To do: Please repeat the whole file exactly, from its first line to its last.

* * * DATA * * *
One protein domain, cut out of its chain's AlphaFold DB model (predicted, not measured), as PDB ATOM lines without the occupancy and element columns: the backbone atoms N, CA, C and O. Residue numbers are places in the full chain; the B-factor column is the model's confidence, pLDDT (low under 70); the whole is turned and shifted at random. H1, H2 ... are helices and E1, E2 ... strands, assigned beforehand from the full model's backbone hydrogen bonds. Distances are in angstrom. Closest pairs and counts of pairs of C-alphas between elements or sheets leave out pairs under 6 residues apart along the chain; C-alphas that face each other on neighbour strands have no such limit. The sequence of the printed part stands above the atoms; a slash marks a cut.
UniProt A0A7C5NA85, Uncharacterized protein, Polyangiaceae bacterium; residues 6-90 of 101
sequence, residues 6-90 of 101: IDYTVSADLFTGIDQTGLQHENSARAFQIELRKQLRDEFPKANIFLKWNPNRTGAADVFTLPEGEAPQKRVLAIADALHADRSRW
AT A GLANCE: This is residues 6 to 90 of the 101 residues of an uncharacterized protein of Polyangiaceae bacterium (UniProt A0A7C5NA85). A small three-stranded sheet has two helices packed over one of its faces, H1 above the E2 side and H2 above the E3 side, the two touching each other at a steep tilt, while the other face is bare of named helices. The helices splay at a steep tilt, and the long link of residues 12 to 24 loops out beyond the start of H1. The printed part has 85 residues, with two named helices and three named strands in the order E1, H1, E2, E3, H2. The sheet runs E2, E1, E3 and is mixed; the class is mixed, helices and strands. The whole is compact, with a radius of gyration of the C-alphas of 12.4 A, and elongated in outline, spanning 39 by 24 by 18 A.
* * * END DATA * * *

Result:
One protein domain, cut out of its chain's AlphaFold DB model (predicted, not measured), as PDB ATOM lines without the occupancy and element columns: the backbone atoms N, CA, C and O. Residue numbers are places in the full chain; the B-factor column is the model's confidence, pLDDT (low under 70); the whole is turned and shifted at random. H1, H2 ... are helices and E1, E2 ... strands, assigned beforehand from the full model's backbone hydrogen bonds. Distances are in angstrom. Closest pairs and counts of pairs of C-alphas between elements or sheets leave out pairs under 6 residues apart along the chain; C-alphas that face each other on neighbour strands have no such limit. The sequence of the printed part stands above the atoms; a slash marks a cut.
UniProt A0A7C5NA85, Uncharacterized protein, Polyangiaceae bacterium; residues 6-90 of 101
sequence, residues 6-90 of 101: IDYTVSADLFTGIDQTGLQHENSARAFQIELRKQLRDEFPKANIFLKWNPNRTGAADVFTLPEGEAPQKRVLAIADALHADRSRW
AT A GLANCE: This is residues 6 to 90 of the 101 residues of an uncharacterized protein of Polyangiaceae bacterium (UniProt A0A7C5NA85). A small three-stranded sheet has two helices packed over one of its faces, H1 above the E2 side and H2 above the E3 side, the two touching each other at a steep tilt, while the other face is bare of named helices. The helices splay at a steep tilt, and the long link of residues 12 to 24 loops out beyond the start of H1. The printed part has 85 residues, with two named helices and three named strands in the order E1, H1, E2, E3, H2. The sheet runs E2, E1, E3 and is mixed; the class is mixed, helices and strands. The whole is compact, with a radius of gyration of the C-alphas of 12.4 A, and elongated in outline, spanning 39 by 24 by 18 A.